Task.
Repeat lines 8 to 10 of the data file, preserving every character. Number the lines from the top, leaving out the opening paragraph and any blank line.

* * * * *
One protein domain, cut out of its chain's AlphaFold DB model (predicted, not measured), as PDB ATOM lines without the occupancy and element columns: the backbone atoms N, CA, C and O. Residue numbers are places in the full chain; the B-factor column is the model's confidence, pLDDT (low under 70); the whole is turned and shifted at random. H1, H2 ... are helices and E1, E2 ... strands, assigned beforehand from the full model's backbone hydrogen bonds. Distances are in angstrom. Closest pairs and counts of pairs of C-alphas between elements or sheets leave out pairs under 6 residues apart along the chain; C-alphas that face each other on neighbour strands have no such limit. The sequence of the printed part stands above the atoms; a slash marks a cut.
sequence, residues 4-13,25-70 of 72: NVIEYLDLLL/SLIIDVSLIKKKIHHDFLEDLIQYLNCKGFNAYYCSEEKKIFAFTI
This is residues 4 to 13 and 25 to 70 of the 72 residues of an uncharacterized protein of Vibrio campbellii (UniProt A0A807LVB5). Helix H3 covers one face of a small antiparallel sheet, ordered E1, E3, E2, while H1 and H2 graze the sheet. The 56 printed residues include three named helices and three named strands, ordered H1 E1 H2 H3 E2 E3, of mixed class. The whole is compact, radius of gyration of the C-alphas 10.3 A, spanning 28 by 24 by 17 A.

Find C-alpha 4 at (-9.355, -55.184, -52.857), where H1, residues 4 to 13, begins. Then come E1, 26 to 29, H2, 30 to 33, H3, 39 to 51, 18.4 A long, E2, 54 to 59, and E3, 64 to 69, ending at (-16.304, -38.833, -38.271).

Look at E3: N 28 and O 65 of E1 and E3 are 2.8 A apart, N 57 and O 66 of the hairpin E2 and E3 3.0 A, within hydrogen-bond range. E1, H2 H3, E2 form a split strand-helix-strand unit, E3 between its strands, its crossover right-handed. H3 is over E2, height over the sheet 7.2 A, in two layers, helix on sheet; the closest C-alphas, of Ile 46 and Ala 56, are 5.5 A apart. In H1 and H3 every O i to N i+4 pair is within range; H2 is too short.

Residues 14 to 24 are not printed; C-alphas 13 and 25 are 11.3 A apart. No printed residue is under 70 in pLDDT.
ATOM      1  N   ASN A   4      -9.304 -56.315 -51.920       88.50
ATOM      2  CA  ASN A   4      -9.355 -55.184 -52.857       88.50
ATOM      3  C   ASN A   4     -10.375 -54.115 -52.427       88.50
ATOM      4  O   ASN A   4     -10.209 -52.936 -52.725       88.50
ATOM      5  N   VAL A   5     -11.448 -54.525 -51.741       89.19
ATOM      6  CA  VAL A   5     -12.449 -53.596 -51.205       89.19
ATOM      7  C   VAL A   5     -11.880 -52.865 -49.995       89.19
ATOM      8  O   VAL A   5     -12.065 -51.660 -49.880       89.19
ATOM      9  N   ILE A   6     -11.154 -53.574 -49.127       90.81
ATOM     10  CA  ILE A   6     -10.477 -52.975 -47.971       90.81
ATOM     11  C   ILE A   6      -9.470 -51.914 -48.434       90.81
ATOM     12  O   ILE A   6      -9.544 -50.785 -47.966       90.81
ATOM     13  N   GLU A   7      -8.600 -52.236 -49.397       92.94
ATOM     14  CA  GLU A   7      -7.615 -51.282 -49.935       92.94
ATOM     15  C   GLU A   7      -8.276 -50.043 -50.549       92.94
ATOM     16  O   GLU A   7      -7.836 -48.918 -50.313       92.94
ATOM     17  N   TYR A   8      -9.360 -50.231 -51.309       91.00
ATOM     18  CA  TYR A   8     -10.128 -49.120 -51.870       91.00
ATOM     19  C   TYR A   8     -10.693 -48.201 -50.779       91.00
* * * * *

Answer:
ATOM      3  C   ASN A   4     -10.375 -54.115 -52.427       88.50
ATOM      4  O   ASN A   4     -10.209 -52.936 -52.725       88.50
ATOM      5  N   VAL A   5     -11.448 -54.525 -51.741       89.19